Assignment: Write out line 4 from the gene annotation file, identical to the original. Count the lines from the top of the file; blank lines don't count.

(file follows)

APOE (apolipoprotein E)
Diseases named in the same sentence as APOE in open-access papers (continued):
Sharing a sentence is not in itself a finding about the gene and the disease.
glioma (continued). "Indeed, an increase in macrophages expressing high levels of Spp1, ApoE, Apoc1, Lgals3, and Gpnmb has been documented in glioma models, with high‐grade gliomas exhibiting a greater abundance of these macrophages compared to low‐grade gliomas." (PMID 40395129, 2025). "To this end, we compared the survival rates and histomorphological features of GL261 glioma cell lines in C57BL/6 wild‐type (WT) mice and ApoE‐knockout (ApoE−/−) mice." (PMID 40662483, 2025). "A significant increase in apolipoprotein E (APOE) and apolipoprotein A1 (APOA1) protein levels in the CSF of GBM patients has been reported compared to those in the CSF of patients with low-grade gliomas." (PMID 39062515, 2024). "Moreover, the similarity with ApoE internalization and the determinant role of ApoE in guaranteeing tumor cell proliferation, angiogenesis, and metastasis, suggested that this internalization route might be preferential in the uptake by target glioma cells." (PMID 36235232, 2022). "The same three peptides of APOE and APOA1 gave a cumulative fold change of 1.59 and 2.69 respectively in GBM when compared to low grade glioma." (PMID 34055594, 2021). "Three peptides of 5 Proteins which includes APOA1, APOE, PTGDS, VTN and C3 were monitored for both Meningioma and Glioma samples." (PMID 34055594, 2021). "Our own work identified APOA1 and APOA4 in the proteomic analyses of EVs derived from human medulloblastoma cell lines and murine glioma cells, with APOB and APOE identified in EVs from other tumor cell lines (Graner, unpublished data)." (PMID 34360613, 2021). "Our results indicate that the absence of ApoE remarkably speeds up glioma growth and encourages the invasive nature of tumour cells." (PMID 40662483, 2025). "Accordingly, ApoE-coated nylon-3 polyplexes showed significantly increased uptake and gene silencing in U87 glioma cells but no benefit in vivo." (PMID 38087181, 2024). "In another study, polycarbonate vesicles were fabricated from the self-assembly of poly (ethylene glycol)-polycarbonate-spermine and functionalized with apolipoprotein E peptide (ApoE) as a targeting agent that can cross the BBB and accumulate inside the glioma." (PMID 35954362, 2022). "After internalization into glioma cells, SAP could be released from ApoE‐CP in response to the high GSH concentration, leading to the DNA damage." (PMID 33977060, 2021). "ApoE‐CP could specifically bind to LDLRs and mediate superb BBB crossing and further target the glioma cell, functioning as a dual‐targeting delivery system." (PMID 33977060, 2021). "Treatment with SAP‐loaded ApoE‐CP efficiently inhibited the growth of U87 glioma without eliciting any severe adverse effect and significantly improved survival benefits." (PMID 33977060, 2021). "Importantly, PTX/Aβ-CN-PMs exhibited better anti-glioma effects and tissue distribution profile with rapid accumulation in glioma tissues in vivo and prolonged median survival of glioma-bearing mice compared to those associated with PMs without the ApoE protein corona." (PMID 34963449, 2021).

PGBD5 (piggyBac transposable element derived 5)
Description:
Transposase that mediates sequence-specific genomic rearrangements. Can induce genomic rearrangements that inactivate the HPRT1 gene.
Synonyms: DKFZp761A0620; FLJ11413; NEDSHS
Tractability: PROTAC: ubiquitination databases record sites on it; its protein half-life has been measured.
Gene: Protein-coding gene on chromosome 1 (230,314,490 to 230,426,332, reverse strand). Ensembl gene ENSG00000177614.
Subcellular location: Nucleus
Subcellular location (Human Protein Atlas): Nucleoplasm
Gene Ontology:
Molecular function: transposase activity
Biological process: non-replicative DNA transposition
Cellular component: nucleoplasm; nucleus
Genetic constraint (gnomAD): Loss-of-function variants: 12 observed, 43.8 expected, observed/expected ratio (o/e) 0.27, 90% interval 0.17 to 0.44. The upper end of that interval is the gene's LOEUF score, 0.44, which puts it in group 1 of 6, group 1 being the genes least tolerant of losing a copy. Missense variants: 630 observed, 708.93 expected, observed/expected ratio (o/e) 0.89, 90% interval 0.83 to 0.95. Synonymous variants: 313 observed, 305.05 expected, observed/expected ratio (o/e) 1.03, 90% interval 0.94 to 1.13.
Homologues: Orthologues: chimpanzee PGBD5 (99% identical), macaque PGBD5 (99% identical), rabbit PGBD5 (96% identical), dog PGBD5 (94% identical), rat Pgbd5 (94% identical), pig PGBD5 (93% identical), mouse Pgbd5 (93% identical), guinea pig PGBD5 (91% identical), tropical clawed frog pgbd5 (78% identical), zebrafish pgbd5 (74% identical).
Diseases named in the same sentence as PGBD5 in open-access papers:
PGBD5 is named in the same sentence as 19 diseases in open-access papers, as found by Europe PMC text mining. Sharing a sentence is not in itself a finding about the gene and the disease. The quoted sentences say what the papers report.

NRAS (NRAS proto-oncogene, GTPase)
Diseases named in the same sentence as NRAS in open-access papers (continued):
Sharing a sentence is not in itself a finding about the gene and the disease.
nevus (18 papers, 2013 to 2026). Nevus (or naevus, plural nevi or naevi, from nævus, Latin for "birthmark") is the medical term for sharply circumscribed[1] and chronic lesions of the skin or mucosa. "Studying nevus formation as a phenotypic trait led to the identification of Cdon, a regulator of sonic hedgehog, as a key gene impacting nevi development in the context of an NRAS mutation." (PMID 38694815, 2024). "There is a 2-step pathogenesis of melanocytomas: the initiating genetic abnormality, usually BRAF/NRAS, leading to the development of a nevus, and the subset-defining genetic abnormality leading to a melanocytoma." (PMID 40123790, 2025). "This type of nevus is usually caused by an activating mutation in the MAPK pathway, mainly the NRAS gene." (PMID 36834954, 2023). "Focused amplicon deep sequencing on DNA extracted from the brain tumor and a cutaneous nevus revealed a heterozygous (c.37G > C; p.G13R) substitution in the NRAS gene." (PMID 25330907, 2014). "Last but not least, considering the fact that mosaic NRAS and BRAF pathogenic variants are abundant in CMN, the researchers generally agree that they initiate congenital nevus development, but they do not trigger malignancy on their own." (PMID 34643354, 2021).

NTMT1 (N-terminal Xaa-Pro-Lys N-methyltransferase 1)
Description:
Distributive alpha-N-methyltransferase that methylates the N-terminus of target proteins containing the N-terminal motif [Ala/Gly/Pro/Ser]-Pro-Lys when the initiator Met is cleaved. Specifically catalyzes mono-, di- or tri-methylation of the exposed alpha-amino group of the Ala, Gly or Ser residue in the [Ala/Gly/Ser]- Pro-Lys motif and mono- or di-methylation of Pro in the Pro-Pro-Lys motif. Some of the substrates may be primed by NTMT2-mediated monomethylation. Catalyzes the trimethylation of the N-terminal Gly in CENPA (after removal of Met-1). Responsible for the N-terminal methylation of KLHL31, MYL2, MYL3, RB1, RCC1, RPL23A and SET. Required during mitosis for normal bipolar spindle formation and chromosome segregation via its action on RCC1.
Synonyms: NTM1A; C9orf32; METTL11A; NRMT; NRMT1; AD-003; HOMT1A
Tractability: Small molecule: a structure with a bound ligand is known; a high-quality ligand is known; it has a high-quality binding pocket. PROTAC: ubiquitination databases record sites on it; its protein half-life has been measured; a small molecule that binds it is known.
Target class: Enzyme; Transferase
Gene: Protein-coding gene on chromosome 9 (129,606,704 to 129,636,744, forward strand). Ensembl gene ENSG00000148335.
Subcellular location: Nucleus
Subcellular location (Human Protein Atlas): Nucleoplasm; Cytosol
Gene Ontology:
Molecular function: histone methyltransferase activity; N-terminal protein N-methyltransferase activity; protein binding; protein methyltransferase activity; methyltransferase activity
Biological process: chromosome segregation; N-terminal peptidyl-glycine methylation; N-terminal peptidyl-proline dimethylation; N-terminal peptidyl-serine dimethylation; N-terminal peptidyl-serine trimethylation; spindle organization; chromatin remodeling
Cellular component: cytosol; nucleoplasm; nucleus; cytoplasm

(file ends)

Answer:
glioma (continued). "Indeed, an increase in macrophages expressing high levels of Spp1, ApoE, Apoc1, Lgals3, and Gpnmb has been documented in glioma models, with high‐grade gliomas exhibiting a greater abundance of these macrophages compared to low‐grade gliomas." (PMID 40395129, 2025). "To this end, we compared the survival rates and histomorphological features of GL261 glioma cell lines in C57BL/6 wild‐type (WT) mice and ApoE‐knockout (ApoE−/−) mice." (PMID 40662483, 2025). "A significant increase in apolipoprotein E (APOE) and apolipoprotein A1 (APOA1) protein levels in the CSF of GBM patients has been reported compared to those in the CSF of patients with low-grade gliomas." (PMID 39062515, 2024). "Moreover, the similarity with ApoE internalization and the determinant role of ApoE in guaranteeing tumor cell proliferation, angiogenesis, and metastasis, suggested that this internalization route might be preferential in the uptake by target glioma cells." (PMID 36235232, 2022). "The same three peptides of APOE and APOA1 gave a cumulative fold change of 1.59 and 2.69 respectively in GBM when compared to low grade glioma." (PMID 34055594, 2021). "Three peptides of 5 Proteins which includes APOA1, APOE, PTGDS, VTN and C3 were monitored for both Meningioma and Glioma samples." (PMID 34055594, 2021). "Our own work identified APOA1 and APOA4 in the proteomic analyses of EVs derived from human medulloblastoma cell lines and murine glioma cells, with APOB and APOE identified in EVs from other tumor cell lines (Graner, unpublished data)." (PMID 34360613, 2021). "Our results indicate that the absence of ApoE remarkably speeds up glioma growth and encourages the invasive nature of tumour cells." (PMID 40662483, 2025). "Accordingly, ApoE-coated nylon-3 polyplexes showed significantly increased uptake and gene silencing in U87 glioma cells but no benefit in vivo." (PMID 38087181, 2024). "In another study, polycarbonate vesicles were fabricated from the self-assembly of poly (ethylene glycol)-polycarbonate-spermine and functionalized with apolipoprotein E peptide (ApoE) as a targeting agent that can cross the BBB and accumulate inside the glioma." (PMID 35954362, 2022). "After internalization into glioma cells, SAP could be released from ApoE‐CP in response to the high GSH concentration, leading to the DNA damage." (PMID 33977060, 2021). "ApoE‐CP could specifically bind to LDLRs and mediate superb BBB crossing and further target the glioma cell, functioning as a dual‐targeting delivery system." (PMID 33977060, 2021). "Treatment with SAP‐loaded ApoE‐CP efficiently inhibited the growth of U87 glioma without eliciting any severe adverse effect and significantly improved survival benefits." (PMID 33977060, 2021). "Importantly, PTX/Aβ-CN-PMs exhibited better anti-glioma effects and tissue distribution profile with rapid accumulation in glioma tissues in vivo and prolonged median survival of glioma-bearing mice compared to those associated with PMs without the ApoE protein corona." (PMID 34963449, 2021).